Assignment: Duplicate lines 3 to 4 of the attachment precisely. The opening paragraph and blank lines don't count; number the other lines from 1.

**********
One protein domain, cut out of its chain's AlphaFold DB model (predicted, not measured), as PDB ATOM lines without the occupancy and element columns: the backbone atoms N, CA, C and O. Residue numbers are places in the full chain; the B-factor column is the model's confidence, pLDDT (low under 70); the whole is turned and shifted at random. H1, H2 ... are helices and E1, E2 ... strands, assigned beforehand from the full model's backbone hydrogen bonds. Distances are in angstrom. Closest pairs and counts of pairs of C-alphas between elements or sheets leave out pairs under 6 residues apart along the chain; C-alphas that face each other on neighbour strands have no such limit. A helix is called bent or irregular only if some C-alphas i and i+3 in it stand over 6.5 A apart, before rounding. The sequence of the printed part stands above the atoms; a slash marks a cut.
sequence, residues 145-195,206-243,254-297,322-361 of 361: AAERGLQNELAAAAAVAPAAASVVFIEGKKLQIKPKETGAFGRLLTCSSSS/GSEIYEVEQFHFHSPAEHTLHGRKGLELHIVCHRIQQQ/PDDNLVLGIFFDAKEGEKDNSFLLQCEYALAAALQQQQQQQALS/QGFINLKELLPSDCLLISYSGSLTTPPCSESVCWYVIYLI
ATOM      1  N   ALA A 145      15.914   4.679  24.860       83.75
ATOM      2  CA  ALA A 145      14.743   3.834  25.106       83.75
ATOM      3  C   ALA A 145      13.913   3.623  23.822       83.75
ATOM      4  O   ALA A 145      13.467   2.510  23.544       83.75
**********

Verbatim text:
ATOM      2  CA  ALA A 145      14.743   3.834  25.106       83.75
ATOM      3  C   ALA A 145      13.913   3.623  23.822       83.75